Dr. Gregg Frazer, Professor of Political Studies at TMC, recently gave a chapel lecture on the Christian’s roles and responsibilities in political society. It was very balanced and helpful in my opinion, especially during a particularly intense election year, so I share it here with his permission.
(1) Political involvement is perfectly proper.
- As an occupation (Joseph, Daniel). These two godly men held some of the highest positions in their lands.
- As an opportunity (Acts 22:25; Acts 25:10-11). Paul exercised his rights as a Roman citizen.
(2) Believers should lower their expectations from government.
- Government is created by fallen men.
- Government is run by fallen, largely unredeemed men.
- There is Satanic influence in government (Daniel 10:13, 20; 1 John 5:19). The paradox is that the government is designed to restrain evil (Romans 13:3-4), but at the same time there is significant Satanic influence in government.
- Government is coercive and confiscatory by nature (1 Samuel 8:10-18).
- All groups and parties have their own agendas.
(3) Excessive concern for — or confidence in — political solutions is improper.
- We have no mandate or instruction to participate.
- Most of our resources/energy should be directed to the heavenly kingdom, not an earthly republic (Matthew 6:20-21).
- Society is immoral because men love the darkness, not because we lack a key law or a key judge or the right president (John 3:19).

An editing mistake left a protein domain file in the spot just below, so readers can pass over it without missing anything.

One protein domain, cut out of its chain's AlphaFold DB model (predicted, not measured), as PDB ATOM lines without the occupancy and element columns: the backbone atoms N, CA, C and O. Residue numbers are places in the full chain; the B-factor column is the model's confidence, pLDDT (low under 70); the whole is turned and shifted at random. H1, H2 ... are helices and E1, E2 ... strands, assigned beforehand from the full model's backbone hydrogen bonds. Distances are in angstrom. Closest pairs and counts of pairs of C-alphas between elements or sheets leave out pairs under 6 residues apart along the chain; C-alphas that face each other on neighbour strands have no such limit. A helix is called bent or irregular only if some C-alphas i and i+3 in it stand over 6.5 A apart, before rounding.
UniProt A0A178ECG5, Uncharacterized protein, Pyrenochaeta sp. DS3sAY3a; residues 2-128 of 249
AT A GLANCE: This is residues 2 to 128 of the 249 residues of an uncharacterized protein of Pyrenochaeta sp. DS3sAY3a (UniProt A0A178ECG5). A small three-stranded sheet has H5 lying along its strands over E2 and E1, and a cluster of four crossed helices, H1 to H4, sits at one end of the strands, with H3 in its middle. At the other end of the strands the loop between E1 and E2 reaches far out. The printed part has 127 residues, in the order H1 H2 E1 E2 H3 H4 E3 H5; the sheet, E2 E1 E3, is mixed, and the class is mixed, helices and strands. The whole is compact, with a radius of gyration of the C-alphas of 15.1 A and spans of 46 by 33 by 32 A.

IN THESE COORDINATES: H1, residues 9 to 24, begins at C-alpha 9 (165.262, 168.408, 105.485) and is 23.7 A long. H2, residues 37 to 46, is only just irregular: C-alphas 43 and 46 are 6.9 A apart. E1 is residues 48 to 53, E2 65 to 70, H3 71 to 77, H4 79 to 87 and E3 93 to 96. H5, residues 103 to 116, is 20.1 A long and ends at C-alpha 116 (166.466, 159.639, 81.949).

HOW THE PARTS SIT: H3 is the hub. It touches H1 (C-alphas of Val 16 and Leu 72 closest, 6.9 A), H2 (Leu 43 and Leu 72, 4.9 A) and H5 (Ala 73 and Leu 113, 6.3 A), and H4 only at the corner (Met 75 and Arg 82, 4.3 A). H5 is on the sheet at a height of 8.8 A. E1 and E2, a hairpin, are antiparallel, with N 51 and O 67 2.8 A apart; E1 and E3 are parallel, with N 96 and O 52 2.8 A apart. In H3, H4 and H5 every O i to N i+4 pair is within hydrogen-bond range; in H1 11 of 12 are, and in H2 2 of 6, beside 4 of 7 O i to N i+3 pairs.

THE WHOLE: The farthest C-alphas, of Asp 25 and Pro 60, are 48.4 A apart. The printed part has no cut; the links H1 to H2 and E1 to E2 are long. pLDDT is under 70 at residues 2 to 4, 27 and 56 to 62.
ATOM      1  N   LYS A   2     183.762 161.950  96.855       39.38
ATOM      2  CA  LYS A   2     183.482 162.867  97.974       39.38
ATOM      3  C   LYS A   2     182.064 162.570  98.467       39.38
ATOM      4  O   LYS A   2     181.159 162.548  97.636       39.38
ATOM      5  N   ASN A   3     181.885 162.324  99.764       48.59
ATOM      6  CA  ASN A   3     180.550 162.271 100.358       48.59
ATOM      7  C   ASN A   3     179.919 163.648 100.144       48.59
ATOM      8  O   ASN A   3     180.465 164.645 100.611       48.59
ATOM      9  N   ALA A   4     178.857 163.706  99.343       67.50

- As Jesus used them, “salt and light” were not political metaphors.
What Must We Do?
Submit (Romans 13:1-2; 1 Peter 2:13; Titus 3:1). Recognize the government’s authority over you (example of Jesus in John 19:11).
Obey (Daniel 6:5; Titus 3:1). Christians should be exemplary in obedience to the government. Note that being subject and being obedient are two different things. There are no exeptions to the command to be subject; but there is one exception to the command to obey — when government goes against God’s law. Yet even when we must obey God rather than government, we must remain subject to the government.
Honor/Respect (Romans 13:7).
Pray for (1 Timothy 2:1-2). See www.presidentialprayerteam.org.
Be a prophetic witness to the truth (Matthew 10:16-20; Acts 23:11; Philippians 4:22).
Pay taxes (all of them) (Romans 13:6-7; Matthew 22:21).
Develop a biblical approach to issues.
Be discerning (both sides want to manipulate).
What May We Do?
Hold public office.
Work in a political occupation.
Vote — It’s a civic duty, but it’s not a biblical duty. If you’re informed, vote. If not, don’t. If there’s a candidate worthy of your vote, vote. If not, refrain. Become informed, study issues biblically, and vote the way you think is right.
Protest/Demonstrate. This is allowed by our government; just be careful to do it biblically.
Volunteer/Contribute for political causes (in moderation, seeking first God’s kingdom).
God is sovereign over the rise and fall of nations. Everything follows His plan and is under His control (Jer 27:5-8; Isa 14:24-27; Job 12:23). Unless you know someone stronger than God. I don’t.
Are You a Christian American or an American Christian?
In your allegiance, emotional triggers, and thought patterns?
Have your political thoughts been transformed by the renewing of your mind (Romans 12:2)?
Do you approach political matters as an “alien and stranger” in this world (1 Peter 2:9-11)?
Do you approach political issues biblically and judge all political ideologies in light of Scripture, or do you approach issues ideologically and then seek biblical support through creative interpretation?
UPDATE 10/3: This lecture is available via The Master’s College podcast as an enhanced podcast with built-in slides that follow the lecture (“Life@TMC”). Visit www.masters.edu/chapel for more information on subscribing to the podcast and hearing TMC chapels (HT: Bryan Kirby in Chapel Media).